The ubiquity of the FAT32 file system has allowed the common USB flash drive to pervade virtually every desktop computer. My flash drive can easily be used on a Windows, Mac or Linux workstation. Even more importantly, I can copy a handful of photos to it and at my local Target store the Kodak photo machine is able to read the images from the drive.
This situation is changing, and in fact one might argue it should be changing. Larger USB flash drives are becoming more accessible, and many users are starting at 32 GB drives and pondering the prospect of waiting for a 64 GB Kanguru FlashBlu model instead.

USB Flash Drive

There are a few issues with the FAT32 filesystem, and while it provides excellent cross-platform compatibility these limitations are going to make it less desirable in the years to come. The first notable restriction is the maximum file size on a FAT32 file system cannot be larger than 4GB, this can be easily exceeded with video files, virtual machine drive images or large PowerPoint presentations.

Another glaring problem is the lack of file system encryption standards. While you can install third party utilities like TrueCrypt, these require a program to decrypt the volume and you still need to pick a file system for your encrypted data. Encryption is important on these extremely portable file systems, it’s a lot easier to lose a USB thumb drive then to misplace your Shugart SA1000.

USB Flash Drive CollectionOf course, none of this matters if you can’t even format the filesystem. In Windows 2000/XP/Vista you can access a FAT32 file system of  any size but you can only format a 32GB file system. As USB flash media quickly approaches this limit, many users are going to embrace alternate formats like NTFS, exFAT (FAT64), HFS+  and EXT3. Obviously, once this happens the flash media will be less accessible in computers where these file systems are not supported.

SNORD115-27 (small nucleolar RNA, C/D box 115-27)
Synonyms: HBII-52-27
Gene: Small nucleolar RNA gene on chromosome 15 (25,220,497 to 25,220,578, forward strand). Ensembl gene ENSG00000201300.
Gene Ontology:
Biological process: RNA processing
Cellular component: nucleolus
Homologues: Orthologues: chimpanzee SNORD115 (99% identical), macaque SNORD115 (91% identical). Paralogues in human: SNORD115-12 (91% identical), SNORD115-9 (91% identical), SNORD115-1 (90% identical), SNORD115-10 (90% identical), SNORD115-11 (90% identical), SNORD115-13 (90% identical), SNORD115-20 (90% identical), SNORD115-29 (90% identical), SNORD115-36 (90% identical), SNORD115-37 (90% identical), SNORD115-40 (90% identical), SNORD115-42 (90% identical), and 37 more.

While your exFAT formatted flash drive may work happily in Windows Vista it won’t do anything on an XP workstation. There are similar issues with HFS+ and EXT3 portability, and of course none of these really address the encryption problem which has only been further complicated by BitLocker and EFS.

So there really are no good solutions for USB flash file systems, most users will end up rolling their own formats which will likely be a combination of some kind of encryption technology and a larger volume file system format (NTFS, HFS+ or exFAT). This will of course eliminate our USB flash drive compatibility, making this a less desirable format for sharing data via sneaker-net.

Maybe the operating system propellerheads should get together and standardize on something else, I don’t want my 32GB OCZ Rally2 to be USB brick on my friends Mac OS X desktop PC.